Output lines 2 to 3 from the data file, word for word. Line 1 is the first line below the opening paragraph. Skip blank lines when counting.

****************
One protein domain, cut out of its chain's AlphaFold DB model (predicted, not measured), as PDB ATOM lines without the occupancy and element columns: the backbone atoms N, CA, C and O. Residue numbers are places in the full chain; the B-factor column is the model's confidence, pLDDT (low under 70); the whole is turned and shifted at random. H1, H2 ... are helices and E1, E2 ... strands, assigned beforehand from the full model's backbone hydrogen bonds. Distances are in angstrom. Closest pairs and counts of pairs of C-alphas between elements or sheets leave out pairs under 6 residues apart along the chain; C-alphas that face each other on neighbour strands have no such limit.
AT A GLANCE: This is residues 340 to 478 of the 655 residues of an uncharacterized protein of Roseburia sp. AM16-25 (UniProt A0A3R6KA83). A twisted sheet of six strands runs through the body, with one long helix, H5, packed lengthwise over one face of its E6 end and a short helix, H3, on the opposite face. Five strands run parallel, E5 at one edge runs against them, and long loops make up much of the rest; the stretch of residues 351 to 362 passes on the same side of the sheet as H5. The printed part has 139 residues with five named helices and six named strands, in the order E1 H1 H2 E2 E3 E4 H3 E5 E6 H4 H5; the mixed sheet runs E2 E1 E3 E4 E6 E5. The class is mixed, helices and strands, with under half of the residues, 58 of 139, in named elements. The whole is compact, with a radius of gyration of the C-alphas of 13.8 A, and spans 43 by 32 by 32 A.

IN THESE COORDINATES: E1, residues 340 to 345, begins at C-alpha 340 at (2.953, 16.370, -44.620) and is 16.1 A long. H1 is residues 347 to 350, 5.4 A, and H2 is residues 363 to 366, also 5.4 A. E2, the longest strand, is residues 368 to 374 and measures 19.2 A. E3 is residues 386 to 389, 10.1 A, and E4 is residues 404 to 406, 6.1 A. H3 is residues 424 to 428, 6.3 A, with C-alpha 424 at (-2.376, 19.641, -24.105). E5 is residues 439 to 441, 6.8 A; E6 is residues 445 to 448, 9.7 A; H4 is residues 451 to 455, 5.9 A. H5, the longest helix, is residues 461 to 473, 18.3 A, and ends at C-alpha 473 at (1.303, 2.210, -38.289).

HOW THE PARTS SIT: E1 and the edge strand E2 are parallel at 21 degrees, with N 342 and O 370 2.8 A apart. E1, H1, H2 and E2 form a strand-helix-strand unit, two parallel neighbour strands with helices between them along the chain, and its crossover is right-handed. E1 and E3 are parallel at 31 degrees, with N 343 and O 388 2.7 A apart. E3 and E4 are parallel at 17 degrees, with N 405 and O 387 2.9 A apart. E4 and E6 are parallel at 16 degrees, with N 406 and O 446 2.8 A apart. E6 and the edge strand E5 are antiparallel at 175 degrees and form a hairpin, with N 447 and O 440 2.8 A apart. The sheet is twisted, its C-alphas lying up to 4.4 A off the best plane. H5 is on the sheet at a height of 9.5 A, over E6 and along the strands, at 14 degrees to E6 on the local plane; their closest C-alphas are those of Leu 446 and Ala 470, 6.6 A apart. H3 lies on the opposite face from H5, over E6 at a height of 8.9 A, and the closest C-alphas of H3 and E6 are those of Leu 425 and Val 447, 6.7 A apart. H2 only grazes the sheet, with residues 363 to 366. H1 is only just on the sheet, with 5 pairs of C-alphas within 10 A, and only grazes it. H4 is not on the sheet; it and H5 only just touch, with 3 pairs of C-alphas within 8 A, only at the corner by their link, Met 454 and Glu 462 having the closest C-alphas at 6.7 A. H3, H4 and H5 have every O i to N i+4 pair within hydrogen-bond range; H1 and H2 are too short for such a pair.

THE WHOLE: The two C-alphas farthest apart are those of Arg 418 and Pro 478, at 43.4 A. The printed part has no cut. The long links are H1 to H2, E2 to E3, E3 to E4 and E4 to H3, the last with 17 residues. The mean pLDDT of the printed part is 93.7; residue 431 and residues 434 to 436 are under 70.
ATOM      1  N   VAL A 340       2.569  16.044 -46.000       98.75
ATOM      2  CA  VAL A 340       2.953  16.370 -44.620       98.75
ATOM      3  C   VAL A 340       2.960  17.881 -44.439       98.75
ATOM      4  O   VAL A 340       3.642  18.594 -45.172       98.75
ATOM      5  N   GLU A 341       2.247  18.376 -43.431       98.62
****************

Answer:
IN THESE COORDINATES: E1, residues 340 to 345, begins at C-alpha 340 at (2.953, 16.370, -44.620) and is 16.1 A long. H1 is residues 347 to 350, 5.4 A, and H2 is residues 363 to 366, also 5.4 A. E2, the longest strand, is residues 368 to 374 and measures 19.2 A. E3 is residues 386 to 389, 10.1 A, and E4 is residues 404 to 406, 6.1 A. H3 is residues 424 to 428, 6.3 A, with C-alpha 424 at (-2.376, 19.641, -24.105). E5 is residues 439 to 441, 6.8 A; E6 is residues 445 to 448, 9.7 A; H4 is residues 451 to 455, 5.9 A. H5, the longest helix, is residues 461 to 473, 18.3 A, and ends at C-alpha 473 at (1.303, 2.210, -38.289).

HOW THE PARTS SIT: E1 and the edge strand E2 are parallel at 21 degrees, with N 342 and O 370 2.8 A apart. E1, H1, H2 and E2 form a strand-helix-strand unit, two parallel neighbour strands with helices between them along the chain, and its crossover is right-handed. E1 and E3 are parallel at 31 degrees, with N 343 and O 388 2.7 A apart. E3 and E4 are parallel at 17 degrees, with N 405 and O 387 2.9 A apart. E4 and E6 are parallel at 16 degrees, with N 406 and O 446 2.8 A apart. E6 and the edge strand E5 are antiparallel at 175 degrees and form a hairpin, with N 447 and O 440 2.8 A apart. The sheet is twisted, its C-alphas lying up to 4.4 A off the best plane. H5 is on the sheet at a height of 9.5 A, over E6 and along the strands, at 14 degrees to E6 on the local plane; their closest C-alphas are those of Leu 446 and Ala 470, 6.6 A apart. H3 lies on the opposite face from H5, over E6 at a height of 8.9 A, and the closest C-alphas of H3 and E6 are those of Leu 425 and Val 447, 6.7 A apart. H2 only grazes the sheet, with residues 363 to 366. H1 is only just on the sheet, with 5 pairs of C-alphas within 10 A, and only grazes it. H4 is not on the sheet; it and H5 only just touch, with 3 pairs of C-alphas within 8 A, only at the corner by their link, Met 454 and Glu 462 having the closest C-alphas at 6.7 A. H3, H4 and H5 have every O i to N i+4 pair within hydrogen-bond range; H1 and H2 are too short for such a pair.